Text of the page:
You’ve probably heard all of the talk about treadmill desks and dismissed it. I did.
Who, after all, would choose to walk while typing anything more important than a grocery list? To do so would seemingly invite physical injury and reputational damage – just imagine the possible typos, oversights and errors in your written-while-walking text.
But a detailed graphic in The Washington Post called “The Health Hazards of Sitting” may be enough to convince some that treadmill desks aren’t best left to the uber fit. (Anyway, its advice to intersperse yoga poses, walking and other activities into your workday is a, pardon the pun, step in the right direction.) For instance, it says:
Muscles burn less fat and blood flows more sluggishly during a long sit, allowing fatty acids to more easily clog the heart. Prolonged sitting has been linked to high blood pressure and elevated cholesterol, and people with the most sedentary time are more than twice as likely to have cardiovascular disease than those with the least.
The pancreas produces insulin, a hormone that carries glucose to cells for energy. But cells in idle muscles don’t respond as readily to insulin, so the pancreas produces more and more, which can lead to diabetes and other diseases. A 2011 study found a decline in insulin response after just one day of prolonged sitting.
An essay in The New Yorker by author Susan Orlean had an even more frightening description: For instance, with prolonged sitting, your metabolism slows nearly to that of someone who is dead.
Orlean’s essay made her something of an icon to the treadmill desk crowd. Not only did Orlean write the essay while walking on a treadmill desk, but she told of the ease with which she adjusted to it.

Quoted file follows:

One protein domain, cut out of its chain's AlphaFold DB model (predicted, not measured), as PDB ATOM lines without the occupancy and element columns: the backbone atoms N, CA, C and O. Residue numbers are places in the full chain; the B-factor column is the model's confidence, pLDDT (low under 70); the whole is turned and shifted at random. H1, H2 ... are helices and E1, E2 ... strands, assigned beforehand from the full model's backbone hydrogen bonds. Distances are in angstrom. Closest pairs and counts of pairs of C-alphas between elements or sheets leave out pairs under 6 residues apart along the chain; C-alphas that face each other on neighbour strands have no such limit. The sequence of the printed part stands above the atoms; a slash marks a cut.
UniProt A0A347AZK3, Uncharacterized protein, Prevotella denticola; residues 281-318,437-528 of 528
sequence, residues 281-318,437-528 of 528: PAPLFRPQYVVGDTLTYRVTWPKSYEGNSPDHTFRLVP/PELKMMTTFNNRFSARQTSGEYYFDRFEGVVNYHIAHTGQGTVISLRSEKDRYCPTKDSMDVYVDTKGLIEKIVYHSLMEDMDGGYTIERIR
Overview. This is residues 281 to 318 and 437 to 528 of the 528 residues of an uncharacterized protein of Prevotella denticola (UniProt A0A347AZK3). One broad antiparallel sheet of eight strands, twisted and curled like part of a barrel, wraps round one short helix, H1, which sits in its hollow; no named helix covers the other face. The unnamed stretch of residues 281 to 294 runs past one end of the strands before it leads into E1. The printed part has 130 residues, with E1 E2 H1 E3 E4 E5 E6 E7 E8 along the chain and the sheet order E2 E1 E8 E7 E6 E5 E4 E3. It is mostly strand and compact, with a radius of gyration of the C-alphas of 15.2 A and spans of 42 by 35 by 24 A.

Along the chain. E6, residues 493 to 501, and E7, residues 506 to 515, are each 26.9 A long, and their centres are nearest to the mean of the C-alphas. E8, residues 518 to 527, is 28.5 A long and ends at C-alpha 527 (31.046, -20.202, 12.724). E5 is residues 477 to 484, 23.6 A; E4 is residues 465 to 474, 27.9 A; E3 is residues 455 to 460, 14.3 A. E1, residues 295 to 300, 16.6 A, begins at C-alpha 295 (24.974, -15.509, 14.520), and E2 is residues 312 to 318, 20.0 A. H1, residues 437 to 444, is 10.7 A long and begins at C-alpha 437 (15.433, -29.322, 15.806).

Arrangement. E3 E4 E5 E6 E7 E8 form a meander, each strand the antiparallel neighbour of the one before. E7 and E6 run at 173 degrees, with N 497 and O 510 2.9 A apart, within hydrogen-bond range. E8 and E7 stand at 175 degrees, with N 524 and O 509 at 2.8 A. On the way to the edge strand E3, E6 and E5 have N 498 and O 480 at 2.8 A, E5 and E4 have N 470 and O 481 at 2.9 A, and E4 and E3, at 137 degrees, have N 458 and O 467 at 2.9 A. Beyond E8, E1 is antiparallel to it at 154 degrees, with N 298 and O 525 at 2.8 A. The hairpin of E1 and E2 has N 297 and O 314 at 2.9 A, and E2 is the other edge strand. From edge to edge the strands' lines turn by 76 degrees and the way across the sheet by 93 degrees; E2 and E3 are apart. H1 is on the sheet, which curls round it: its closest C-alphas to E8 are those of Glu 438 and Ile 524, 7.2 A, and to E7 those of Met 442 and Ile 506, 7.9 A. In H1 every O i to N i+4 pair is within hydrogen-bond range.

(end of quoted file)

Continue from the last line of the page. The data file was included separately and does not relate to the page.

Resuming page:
Reading that essay prompted me to look into buying a walking workstation. But I was hesitant. For one thing, I’m a falling-down-sober klutz. For another, I can be cheap. One glance at some of the prices for the treadmill desks, $1,500 and higher in some cases, dampened my enthusiasm. Like so many people, I’ve invested in steppers, stationary bikes and all types of other exercise equipment, only to soon find them gathering dust or damp towels.
The tipping point for me was meeting Orlean at a Yale University writing program soon after the essay was published. As interested as we students were in her writing process, many of us were equally fascinated by her work environment.
She was productive. She was healthy but not Jillian Michaels fit. And the more I read about the slow, 1 or 2 mph workstation pace, the more doable it seemed.
OK. I was mentally ready. But I wasn’t going to to plunk down $1,500 for a fitness experiment. Thanks to a friend who donated an unused treadmill to my cause and my husband’s handyman skills, I have a modified walking workstation. And, yes, I’m writing this piece while walking on it. And no, I haven’t come close to falling, yet.
There aren’t any scientific studies readily available to show that treadmill desks or standing while working is health boosting, reports Fast Company. But anecdotal evidence, by healthy but not super fit people, certainly tips the scale toward believing.
Now 6 pounds lighter and considerably less “achy” than when I started using the treadmill desk about three months ago, I see Fast Company reports that Orlean no longer ever sits down when she’s writing. And Joanna Coles, the editor-in-chief of Cosmopolitan magazine, has now gotten on track (sorry) with the craze, though she seems to do more reading than writing while at her treadmill desk.
I find these new reports so interesting that I may soon be ready to invest in a made-for-walking-and-working treadmill.
Why? Well, as Coles tells Fast Company, “I’m aware it’s all sort of preposterous, but it works.”
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